It's no secret that Twitter has been mostly centered on a "push" mentality – throw enough out there and something will stick, and you'll gain followers in the mean time. Of course, the more followers you have the better chance of something sticking, or being shared. And, the cycle goes on. But things are about to change. Twitter is on its way to becoming a "pull" interaction – just like another world-famous website, Google.
If you think about Google like a social network, the similarities are clear. As a Google "publisher" your goal is to be listed and get the attention of others. When successful, your content is shared via syndication and links. As a Google "user" you're there to find information, through search. When you find something you like, you might link to that website, bookmark the page or subscribe to the site's RSS feed or e-mail newsletter. In other words, you become a "follower" of that website. But imagine if you were to "friend" every website as the result of a search ... you would quickly become overwhelmed. Now take all of that and apply it to Twitter. It's not much different.
But the real kicker is Twitter's new advertising system of sponsored trending topics and searches. Now, when you visit Twitter you will see a sponsored trending topic at the bottom of that section (at right). And when you search Twitter, you'll find sponsored tweets at the top. Sound familiar?
Right now, it's rumored that these sponsorships cost in the tens of thousands of dollars. You can bet that with that kind of money, advertisers are going to do everything they can to get their money's worth. That will result in heavy promotion of Twitter search – bringing more clicks to the advertiser and big bucks to Twitter. Twitter search is ready for prime time.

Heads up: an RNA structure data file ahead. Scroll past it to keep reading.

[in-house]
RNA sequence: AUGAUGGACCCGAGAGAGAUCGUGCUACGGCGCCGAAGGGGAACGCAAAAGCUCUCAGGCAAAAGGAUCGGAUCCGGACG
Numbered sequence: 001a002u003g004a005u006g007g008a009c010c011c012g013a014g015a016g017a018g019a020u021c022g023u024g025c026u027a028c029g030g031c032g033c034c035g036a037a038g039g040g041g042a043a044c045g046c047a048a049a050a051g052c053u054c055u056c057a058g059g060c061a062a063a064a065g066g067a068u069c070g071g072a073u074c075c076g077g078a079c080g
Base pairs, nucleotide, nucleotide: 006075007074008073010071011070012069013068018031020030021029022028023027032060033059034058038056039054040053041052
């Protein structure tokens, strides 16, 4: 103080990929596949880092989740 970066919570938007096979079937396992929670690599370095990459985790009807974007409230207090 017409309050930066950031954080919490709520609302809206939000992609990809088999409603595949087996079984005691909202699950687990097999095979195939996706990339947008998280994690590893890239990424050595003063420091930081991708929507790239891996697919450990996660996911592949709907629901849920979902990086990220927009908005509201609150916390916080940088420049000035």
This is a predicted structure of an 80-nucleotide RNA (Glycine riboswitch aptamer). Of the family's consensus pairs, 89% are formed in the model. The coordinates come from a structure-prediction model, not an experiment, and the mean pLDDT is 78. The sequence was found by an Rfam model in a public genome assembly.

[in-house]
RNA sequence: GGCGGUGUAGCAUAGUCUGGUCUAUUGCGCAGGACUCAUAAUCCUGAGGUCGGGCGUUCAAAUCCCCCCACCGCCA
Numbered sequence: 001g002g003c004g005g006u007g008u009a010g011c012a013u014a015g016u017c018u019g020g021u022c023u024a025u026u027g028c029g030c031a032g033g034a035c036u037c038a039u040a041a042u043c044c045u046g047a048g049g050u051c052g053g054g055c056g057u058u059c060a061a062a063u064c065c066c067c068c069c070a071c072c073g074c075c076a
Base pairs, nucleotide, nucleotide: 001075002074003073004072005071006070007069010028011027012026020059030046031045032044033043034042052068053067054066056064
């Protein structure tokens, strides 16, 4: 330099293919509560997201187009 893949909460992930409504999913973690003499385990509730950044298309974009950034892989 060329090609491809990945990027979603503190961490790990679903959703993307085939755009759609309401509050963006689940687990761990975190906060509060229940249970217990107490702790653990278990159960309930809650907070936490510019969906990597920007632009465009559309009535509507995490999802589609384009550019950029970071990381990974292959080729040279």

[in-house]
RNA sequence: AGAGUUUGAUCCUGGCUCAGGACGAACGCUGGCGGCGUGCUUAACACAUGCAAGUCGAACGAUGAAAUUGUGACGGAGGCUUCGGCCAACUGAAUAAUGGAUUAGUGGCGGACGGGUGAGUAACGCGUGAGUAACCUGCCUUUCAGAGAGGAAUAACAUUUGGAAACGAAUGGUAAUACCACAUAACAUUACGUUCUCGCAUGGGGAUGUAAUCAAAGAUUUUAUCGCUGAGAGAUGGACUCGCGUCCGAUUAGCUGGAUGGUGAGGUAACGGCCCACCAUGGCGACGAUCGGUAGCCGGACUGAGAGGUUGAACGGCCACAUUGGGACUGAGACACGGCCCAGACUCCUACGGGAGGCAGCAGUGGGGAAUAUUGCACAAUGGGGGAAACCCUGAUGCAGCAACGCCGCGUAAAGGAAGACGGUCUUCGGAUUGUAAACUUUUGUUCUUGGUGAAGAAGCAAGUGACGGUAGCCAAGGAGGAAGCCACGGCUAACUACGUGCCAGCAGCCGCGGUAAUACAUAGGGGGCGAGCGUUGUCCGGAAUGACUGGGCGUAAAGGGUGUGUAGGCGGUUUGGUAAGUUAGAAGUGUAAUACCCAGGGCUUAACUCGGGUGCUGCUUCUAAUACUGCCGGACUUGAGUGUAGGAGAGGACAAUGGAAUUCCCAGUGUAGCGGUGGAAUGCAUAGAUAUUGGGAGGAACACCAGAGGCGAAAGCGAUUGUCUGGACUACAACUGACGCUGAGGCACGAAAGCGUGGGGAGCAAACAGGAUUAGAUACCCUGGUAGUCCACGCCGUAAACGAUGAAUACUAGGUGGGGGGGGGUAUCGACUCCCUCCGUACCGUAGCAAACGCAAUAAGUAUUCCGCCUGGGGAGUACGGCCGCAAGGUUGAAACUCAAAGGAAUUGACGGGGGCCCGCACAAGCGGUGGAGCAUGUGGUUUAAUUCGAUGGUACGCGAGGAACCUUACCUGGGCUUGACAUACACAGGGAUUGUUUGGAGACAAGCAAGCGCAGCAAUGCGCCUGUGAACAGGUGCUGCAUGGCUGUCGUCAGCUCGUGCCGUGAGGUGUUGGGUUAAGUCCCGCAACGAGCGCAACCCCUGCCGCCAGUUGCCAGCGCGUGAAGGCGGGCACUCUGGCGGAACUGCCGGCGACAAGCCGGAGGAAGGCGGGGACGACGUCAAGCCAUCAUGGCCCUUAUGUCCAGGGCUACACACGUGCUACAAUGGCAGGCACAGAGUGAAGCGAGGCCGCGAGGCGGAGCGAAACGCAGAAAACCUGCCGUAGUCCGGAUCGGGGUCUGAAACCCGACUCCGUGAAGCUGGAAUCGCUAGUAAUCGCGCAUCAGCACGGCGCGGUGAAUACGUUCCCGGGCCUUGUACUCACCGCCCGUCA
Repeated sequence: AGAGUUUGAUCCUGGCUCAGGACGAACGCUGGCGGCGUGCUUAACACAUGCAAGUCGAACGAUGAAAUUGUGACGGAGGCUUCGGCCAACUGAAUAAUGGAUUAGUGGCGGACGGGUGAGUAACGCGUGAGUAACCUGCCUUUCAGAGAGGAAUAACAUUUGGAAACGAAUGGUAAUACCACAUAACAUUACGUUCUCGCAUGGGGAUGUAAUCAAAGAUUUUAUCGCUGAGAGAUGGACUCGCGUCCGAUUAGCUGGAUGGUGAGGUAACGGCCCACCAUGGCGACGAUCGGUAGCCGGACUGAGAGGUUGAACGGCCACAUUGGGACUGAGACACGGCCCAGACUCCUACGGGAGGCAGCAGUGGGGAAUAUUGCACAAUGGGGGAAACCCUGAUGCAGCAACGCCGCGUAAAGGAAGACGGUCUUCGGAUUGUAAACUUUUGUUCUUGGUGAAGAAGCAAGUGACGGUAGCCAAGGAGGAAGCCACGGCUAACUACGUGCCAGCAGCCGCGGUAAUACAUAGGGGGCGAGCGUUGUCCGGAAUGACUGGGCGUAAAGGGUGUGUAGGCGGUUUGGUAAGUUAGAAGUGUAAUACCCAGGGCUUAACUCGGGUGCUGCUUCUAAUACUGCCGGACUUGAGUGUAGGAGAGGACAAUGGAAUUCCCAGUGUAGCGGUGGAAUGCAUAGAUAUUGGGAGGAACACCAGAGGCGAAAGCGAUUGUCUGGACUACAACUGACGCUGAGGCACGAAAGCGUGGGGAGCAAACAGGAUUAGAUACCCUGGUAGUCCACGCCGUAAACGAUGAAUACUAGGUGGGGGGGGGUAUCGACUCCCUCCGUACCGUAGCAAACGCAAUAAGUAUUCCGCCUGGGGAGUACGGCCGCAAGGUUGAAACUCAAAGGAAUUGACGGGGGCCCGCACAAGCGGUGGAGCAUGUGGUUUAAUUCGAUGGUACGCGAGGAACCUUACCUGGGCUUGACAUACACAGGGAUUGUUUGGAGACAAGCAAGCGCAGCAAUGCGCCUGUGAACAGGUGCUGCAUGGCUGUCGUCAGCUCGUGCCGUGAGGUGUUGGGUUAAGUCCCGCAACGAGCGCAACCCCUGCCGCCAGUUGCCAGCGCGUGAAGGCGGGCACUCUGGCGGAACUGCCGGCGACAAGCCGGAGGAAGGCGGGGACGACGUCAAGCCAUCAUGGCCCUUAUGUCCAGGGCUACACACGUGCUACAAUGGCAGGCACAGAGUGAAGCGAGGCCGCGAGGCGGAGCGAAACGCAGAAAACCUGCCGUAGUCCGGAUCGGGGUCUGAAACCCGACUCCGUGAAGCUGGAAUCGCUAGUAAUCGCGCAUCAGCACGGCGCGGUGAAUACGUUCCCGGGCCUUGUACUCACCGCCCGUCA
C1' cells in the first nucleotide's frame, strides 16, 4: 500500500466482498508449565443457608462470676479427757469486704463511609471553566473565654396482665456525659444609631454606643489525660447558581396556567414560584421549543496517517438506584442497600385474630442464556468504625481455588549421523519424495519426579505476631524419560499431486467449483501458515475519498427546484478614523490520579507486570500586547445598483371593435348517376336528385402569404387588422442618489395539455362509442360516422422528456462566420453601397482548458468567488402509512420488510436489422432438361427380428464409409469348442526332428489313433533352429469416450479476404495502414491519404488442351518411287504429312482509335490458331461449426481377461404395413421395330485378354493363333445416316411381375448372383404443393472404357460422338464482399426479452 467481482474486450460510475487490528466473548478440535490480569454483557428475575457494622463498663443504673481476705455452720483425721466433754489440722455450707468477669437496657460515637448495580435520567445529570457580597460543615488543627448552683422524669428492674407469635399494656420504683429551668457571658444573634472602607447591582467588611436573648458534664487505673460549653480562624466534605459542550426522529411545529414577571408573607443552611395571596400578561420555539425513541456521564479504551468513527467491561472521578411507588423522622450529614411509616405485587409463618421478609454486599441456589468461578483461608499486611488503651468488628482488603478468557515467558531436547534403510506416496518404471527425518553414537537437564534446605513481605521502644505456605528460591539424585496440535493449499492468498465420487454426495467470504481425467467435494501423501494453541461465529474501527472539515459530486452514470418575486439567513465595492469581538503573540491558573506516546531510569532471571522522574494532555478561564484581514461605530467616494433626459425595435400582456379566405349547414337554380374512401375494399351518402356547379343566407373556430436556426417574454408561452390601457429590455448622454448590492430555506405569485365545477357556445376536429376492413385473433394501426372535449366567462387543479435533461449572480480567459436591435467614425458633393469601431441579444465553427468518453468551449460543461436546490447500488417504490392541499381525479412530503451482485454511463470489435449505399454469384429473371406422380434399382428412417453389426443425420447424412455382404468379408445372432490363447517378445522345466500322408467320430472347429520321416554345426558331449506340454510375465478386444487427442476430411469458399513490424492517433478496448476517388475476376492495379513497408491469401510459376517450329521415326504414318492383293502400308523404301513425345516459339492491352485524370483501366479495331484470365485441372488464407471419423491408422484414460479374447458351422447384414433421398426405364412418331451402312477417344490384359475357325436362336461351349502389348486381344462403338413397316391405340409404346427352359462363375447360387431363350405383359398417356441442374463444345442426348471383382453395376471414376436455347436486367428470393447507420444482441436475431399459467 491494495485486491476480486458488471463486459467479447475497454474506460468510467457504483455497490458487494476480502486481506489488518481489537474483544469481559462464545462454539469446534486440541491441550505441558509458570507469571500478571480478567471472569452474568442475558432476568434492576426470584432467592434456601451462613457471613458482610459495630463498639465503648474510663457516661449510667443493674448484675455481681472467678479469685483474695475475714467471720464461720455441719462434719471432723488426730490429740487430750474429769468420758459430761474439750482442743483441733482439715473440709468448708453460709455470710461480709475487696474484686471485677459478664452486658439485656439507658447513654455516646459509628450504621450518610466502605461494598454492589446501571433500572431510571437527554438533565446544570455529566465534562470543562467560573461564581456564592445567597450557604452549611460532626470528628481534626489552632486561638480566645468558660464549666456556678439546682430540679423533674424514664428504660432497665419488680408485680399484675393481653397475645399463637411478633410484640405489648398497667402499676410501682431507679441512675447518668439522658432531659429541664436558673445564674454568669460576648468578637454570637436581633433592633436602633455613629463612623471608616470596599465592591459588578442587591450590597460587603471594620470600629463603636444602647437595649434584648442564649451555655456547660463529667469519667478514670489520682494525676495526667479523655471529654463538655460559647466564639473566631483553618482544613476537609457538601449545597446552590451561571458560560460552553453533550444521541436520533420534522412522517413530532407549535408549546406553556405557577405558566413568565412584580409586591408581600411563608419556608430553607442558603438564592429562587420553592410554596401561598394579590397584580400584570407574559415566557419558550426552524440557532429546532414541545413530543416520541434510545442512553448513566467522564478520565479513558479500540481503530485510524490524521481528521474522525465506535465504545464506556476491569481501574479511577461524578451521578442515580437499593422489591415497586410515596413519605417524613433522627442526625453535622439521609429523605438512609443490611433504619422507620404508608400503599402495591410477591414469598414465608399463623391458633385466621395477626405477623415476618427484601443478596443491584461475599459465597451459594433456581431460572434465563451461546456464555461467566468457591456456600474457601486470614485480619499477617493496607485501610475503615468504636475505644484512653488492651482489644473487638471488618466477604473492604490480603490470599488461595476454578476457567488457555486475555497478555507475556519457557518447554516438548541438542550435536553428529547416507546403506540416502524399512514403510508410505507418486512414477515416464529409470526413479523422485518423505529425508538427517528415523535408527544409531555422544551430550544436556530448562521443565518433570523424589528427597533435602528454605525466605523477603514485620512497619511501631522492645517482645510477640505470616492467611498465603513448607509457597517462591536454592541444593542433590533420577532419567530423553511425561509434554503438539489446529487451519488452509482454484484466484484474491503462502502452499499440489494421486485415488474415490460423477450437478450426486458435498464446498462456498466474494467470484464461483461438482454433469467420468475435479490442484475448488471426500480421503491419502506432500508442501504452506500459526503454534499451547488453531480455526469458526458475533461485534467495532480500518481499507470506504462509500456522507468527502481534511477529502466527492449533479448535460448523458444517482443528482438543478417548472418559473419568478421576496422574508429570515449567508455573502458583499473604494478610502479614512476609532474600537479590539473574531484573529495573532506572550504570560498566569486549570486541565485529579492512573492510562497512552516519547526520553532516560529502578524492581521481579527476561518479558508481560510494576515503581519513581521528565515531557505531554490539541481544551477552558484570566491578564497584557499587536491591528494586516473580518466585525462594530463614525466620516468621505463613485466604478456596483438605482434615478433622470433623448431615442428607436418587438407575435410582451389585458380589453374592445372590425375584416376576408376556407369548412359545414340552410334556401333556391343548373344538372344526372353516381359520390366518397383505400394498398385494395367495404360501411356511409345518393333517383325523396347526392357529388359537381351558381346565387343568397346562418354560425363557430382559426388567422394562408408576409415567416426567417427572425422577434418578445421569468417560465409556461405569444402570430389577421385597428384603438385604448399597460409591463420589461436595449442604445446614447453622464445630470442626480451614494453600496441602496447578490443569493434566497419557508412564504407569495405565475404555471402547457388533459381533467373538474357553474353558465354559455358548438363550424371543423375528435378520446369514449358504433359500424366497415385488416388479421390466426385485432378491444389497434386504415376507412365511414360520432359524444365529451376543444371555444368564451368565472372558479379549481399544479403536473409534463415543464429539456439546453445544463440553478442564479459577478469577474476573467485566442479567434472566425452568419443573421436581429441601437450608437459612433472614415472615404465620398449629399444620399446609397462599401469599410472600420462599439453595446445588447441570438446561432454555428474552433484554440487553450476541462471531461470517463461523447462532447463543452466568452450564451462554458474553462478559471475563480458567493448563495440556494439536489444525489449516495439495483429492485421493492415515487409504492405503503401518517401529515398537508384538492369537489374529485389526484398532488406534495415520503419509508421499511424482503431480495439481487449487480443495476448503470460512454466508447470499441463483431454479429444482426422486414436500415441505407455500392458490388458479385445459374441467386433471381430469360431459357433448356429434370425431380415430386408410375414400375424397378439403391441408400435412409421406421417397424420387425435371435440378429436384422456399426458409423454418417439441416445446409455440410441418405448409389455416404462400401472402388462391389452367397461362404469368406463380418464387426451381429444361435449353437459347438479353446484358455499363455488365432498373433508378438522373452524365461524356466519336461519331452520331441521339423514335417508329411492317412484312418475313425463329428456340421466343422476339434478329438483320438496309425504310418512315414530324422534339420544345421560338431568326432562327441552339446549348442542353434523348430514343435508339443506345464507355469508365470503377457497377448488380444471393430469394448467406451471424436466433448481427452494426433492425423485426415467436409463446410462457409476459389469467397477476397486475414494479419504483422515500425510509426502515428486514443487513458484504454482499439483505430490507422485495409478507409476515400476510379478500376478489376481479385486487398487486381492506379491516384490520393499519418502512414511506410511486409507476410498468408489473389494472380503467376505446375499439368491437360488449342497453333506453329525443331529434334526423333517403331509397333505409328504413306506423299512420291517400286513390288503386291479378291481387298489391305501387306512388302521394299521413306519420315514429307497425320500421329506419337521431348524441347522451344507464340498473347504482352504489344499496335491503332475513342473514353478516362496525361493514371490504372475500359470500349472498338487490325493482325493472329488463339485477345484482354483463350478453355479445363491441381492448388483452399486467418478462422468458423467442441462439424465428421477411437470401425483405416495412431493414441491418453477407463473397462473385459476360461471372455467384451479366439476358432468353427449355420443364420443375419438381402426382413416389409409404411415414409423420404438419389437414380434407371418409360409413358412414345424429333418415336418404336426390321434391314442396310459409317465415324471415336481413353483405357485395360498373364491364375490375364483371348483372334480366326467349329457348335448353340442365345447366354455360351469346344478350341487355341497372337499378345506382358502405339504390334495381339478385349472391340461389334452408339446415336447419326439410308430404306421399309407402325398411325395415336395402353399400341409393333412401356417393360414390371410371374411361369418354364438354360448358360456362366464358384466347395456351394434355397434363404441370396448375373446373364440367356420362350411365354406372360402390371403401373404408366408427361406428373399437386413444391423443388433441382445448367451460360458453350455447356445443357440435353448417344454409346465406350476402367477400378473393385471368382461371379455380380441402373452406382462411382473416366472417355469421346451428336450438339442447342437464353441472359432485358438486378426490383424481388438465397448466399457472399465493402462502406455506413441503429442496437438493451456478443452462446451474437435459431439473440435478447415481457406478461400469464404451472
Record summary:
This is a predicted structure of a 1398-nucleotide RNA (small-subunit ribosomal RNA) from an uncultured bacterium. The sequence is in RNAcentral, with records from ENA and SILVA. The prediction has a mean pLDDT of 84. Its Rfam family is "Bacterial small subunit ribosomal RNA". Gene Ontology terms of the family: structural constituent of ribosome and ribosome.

While sponsored trends and tweets might not be attainable for the average business yet it's difficult to imagine that, after some initial testing, not every business will be invited to take part. When that happens, Twitter could take another page from Google's master playbook – a bidding system of keywords and phrases for top positions on Twitter search.
Take note of this development. And in the mean times, start optimizing your Tweets. Use keywords and phrases (and trending topic terms when appropriate), hashtags, aim for retweets and make influential friends. The more you can brand your Twitter account and keywords with users, the better prepared you will be when competitors start buying your keywords for Twitter search. Also, have a look at the image below. The top result is a sponsored tweet. The third result is not, but marked as a "Top Tweet." Why? Because the advertisement has been picked up and spread as a non-paid tweet – with one click – by thousands of other users. That's something Google doesn't do.